The Can’t-Fail Energy of Esperanza Spalding

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Esperanza Spalding’s new album is titled Exposure.

(Photo: Jimmy and Dena Katz)

So originally I thought, “I’m just going to go in the studio with Karriem Riggins, just Karriem and me, and he’ll have his drums and all his tools and his toys and I’ll have a bass and a voice and a piano just for composing and that’s it. We’ll lock ourselves in there for three days and we’ll live-stream it so we’ll also have evidence of we can’t cheat, we can’t hide. Whatever comes out, the world, or whoever’s watching, will know what came out.”

This “blank page” approach is very different, I imagine, than what you did on Emily’s D+Evolution, which involved a lot of musical architecture.

Definitely. The simplest way I can describe it is just, “Be yourself and create as yourself.” And you don’t have to be able to describe it or frame it or prep it. So really we were putting a parameter for us to just go in and be ourselves, and that was the art. We’re stating the claim that that is the art of this project.

And the whole thing evolved from the idea of just you and Karriem playing together?

Yes, but then he wasn’t available. I called him and he said, “I’m not into that. I don’t want to be on camera figuring my shit out.” He finally came around to it but he got called for a tour with Diana Krall, which is fine. But I’ve always wanted to be exposed as the producer that I am and I was a little scared of that. So this kind of forced my exposure as a producer.

How did it work with continuous live-streaming for that long? Was the camera on you while you were sleeping?

No. I enlisted Matthew, Justin and Ray to produce themselves during the night shift. They would come in at 5 p.m. and I had nished writ- ing around that time. Then I would play them all the sketches for that day, and then I would go to sleep by 8 or 9 p.m. And they would play on their parts overnight.

So you worked in shifts.

Yes, and then I’d get up in the morning, keep writing and playing. Part of this was about encouraging audience members or fans or non-fans to buy into the idea of creation versus performance. And that was really a winning revelation of this project, to find out that people were really willing to buy into that idea, literally.

Some of the online comments showed that people really felt involved in the process as the live stream was going on. They felt like they were participating.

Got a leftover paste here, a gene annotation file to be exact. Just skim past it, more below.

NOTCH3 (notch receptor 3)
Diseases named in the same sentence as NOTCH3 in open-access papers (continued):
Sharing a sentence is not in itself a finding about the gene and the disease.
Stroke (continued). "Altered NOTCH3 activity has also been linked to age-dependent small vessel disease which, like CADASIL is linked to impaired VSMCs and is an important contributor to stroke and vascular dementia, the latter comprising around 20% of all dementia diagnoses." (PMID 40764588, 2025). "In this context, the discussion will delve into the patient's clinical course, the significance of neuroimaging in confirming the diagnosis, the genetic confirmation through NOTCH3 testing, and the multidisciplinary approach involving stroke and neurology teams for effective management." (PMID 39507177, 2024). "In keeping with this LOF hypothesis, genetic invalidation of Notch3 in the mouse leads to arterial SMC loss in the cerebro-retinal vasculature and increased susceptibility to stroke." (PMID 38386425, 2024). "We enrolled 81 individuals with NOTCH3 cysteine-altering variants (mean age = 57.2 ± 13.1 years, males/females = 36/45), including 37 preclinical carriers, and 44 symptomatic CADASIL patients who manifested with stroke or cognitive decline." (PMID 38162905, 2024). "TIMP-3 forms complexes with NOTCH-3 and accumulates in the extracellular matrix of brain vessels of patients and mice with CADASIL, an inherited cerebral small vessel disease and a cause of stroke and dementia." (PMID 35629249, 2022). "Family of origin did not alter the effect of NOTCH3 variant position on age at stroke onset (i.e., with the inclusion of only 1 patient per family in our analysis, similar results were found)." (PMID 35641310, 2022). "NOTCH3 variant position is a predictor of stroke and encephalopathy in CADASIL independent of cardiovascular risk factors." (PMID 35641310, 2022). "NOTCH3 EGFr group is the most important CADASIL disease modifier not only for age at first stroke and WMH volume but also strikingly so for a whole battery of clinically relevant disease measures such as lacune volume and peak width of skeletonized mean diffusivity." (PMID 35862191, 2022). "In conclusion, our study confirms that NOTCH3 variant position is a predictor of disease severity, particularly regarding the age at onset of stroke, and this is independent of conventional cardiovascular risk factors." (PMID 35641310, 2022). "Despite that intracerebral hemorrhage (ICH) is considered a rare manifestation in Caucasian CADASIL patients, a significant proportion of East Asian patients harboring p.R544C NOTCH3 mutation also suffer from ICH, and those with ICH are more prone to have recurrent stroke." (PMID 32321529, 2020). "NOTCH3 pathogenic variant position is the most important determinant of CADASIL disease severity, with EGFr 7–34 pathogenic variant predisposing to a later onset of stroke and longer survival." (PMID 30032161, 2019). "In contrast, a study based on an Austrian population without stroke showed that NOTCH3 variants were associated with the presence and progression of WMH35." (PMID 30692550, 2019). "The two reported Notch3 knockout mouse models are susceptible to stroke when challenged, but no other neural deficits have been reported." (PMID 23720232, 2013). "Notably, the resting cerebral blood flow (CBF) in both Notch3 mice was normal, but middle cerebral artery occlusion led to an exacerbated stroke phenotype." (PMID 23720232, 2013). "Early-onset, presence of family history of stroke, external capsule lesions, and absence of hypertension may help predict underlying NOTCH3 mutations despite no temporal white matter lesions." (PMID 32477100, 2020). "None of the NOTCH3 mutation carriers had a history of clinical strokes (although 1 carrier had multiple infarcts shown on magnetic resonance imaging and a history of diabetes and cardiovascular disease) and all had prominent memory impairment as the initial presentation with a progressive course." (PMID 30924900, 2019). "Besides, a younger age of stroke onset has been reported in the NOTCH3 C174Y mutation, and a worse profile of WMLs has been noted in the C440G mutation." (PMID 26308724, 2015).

Well, they were. It wouldn’t have worked without them. It only works with a witness and it only works by us responding to their observations. They had to be there. But it had to be live-streamed for us to find what we found and for the stakes to be real.

Because, yes, it’s more about creation than performance, but we’re performing the act of creation, and what is a performance without an audience? So what they felt was correct ... not just because they were observing what was happening minute to minute, but them staying up or not staying up or tuning in for a few minutes once over the course of three days really is what made that project what it was.

Were you aware of their feedback as you were performing?

Not the first day. But there was a TV screen in the lounge and I had the Facebook feed up on it so any time I took a break from the studio I could see what people were talking about. It was great.

Did that influence the musical direction in any way?

Probably. I can’t point to anything specifically but ... yeah, absolutely. The same way that when you’re on the stage there’s like an empathic link between the performer and the audience. You start energetically responding to the shifts in the audience.

Even though I couldn’t feel their presence viscerally, I felt it energetically and it came through their comments: “We’re here! We’re watching! We’re with you!” Or, “I like that melody. ... Why did you take that melody out?” I felt their participation for sure.

What about lyrics? Were you improving lyrics as well?

We didn’t go in with anything. We started from zero. Sometimes I think all songwriters experience this. ... f you’re a person who tends to go with melody first, while we write melody we’re just putting a few tent-pole words through the song. And often those words imply what the song is about, finally. And that process rang true during Exposure, too. It might be mumbles and then one little word would pop out, and that word would reveal the potential for a theme and I would just keep digging and hashing out the lyric and it would emerge. To have this self-imposed notion that we’re going to create this much content in such a short period of time, you’re kind of scraping the edges of your brain to get fresh data out.

I was certainly surprised by the content of a lot of the songs. They were about issues that I wasn’t consciously aware I was thinking about. One of them had to do with buying property in the United States. I’ve always sort of questioned as the descendants of settlers or colonized people, where do I fit into that narrative of purchasing property on colonized land? Like it doesn’t settle right in my system. For economic reasons, I get it—having something to hand on to my family. But I discovered in “Colonial Fire” more of how I actually think about that. And I think that was a beautiful revelation for all of us, of hearing what we really had to say when we really didn’t have time to think or change what was coming out of us intuitively.

A total green-light session.

Yeah, which often sessions are. We didn’t have anything to lean on. There wasn’t anything that we practiced. Like, I’d tell the musicians, “All right, bring me something from scratch ... you have two hours.” So it felt like we all were reaching for information that we hadn’t ever used before, even though it was in us. And I think it was revealing.

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